Weapons of Mask Destruction


So, I admit it. I am a total word nerd—thesaurus junkie. That’s a Haiku. Since I was in first grade and learned to write my first haiku, I have loved reading, writing, poetry, language, and words. As I get older, my appreciation grows. I love puns and words with hidden or double meanings. This is where my desire to uncover arcane meanings and disingenuous trickery through the use (or abuse) of language came into being—an intrigue that has come in handy when trying to discern the real meaning behind a lot of this occult/Freemasonry terminology that is now coming to Light.

I would absolutely LOVE to take full credit for this, but credit must go where credit is due. Kudos to Roisin Mangan—a You Tube commenter responding to the latest video put out by Weekend Warrior.

At the commenter’s suggestion, I looked up the definition of “Mask” on the online Encyclopedia Britannica website. The remainder of this article will be excerpts from that encyclopedia entry. To read the article in full, click HERE.

Bearing in mind that the online article has theatrical, costume, cosplay, and ritualistic/religious masks in mind—the symbolism behind the creation and use of masks is applicable in that the wearing of the COVID face masks has become a socially-engineered phenomenon. Given all the Facebook fist fights and social media skirmishes, it is apparent that these masks represent far more to Americans than a fine layer of fabric protecting them from other people’s spittle.

This article is not a commentary on the legitimacy, existence, or threat–alleged or otherwise–of COVID-19. It is a spiritual and philosophical consideration of the Enemy’s effective incorporation and implementation of symbolism upon society; and the powers of transformation that these symbols have upon our personal and cultural identities.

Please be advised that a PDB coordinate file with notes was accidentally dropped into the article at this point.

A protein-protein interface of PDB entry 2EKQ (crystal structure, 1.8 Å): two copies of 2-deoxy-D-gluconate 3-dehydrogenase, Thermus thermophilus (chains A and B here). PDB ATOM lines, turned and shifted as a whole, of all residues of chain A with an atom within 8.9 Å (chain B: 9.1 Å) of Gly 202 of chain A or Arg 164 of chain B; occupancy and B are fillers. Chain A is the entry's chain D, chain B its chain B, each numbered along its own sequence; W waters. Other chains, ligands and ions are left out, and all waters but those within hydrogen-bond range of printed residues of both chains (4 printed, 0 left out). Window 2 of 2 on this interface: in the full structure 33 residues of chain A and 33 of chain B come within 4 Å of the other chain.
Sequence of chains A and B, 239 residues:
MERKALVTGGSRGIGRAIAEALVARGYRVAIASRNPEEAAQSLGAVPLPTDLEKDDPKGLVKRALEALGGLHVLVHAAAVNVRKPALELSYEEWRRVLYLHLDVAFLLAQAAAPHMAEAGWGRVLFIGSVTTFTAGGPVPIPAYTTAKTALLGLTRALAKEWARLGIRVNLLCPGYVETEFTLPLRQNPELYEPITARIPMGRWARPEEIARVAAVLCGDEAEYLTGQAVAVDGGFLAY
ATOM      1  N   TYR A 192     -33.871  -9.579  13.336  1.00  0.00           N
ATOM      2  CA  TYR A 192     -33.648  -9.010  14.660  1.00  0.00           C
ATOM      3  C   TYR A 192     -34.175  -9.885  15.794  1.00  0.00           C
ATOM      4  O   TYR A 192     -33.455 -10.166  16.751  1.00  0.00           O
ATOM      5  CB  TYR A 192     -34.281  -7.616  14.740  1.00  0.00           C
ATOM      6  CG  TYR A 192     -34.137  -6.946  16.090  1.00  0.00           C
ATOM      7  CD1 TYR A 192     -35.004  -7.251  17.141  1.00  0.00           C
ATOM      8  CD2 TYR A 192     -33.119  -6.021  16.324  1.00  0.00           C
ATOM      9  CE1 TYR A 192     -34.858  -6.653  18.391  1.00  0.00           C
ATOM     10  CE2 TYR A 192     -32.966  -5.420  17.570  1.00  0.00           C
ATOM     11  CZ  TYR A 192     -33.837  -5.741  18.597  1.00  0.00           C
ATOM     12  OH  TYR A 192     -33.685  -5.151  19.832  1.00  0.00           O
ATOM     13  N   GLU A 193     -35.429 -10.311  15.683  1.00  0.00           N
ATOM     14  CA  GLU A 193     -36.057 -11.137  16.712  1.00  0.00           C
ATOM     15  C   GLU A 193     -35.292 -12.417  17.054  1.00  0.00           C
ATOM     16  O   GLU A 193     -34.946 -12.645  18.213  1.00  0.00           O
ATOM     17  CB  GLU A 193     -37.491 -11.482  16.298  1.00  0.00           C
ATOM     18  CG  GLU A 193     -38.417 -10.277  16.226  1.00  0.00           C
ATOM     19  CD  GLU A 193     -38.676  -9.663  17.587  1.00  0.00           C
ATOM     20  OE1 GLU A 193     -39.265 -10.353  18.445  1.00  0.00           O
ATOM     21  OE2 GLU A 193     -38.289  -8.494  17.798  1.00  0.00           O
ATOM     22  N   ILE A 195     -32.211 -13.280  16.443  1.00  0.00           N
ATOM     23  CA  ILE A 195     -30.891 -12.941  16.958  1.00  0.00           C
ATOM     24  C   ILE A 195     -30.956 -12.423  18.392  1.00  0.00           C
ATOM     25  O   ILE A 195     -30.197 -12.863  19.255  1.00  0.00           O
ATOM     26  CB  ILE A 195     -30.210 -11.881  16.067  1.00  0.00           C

With that said, here are the quotes.


Mask, a form of disguise or concealment usually worn over or in front of the face to hide the identity of a person and by its own features to establish another being. This essential characteristic of hiding and revealing personalities or moods is common to all masks.”

“Masks usually represent supernatural beings, ancestors, and fanciful or imagined figures, and they can also be portraits. The localization of a particular spirit in a specific mask must be considered a highly significant reason for its existence. In masks worn for socially significant rituals, the change in identity of the wearer for that of the mask is vital, for if the spirit represented does not reside in the image of the mask, the ritual petitions, supplications, and offerings made to it would be ineffectual and meaningless. The mask, therefore, most often functions as a means of contact with various spirit powers, thereby protecting against the unknown forces of the universe by prevailing upon their potential beneficence in all matters relative to life.”

“As the form of the mask develops, it is usually believed to acquire power increasingly in its own right, and again various procedures are prescribed to protect the craftsman and to ensure the potency of the object. If all the conventions have been adhered to, the completed mask, when worn or displayed, is regarded as an object suffused with great supernatural or spirit power. In some cultures it is believed that because of the close association between the mask maker and the spirit of the mask, the artist absorbs some of its magic power. A few West African peoples believe, in fact, that the creators of masks are potentially capable of using the object’s supernatural powers to cause harm to others.”

“The person who wears the mask is also considered to be in direct association with the mask’s spirit force and is consequently exposed to like personal danger of being affected by it. The real drama and power of its form is the important contribution of the wearer. Covered by the mask and costume, the performer loses his previous identity and assumes a new one. Upon donning the mask, the wearer sometimes undergoes a psychic change and as in a trance assumes the spirit character depicted by the mask.


See also: Home Alone? Put on a Mask!



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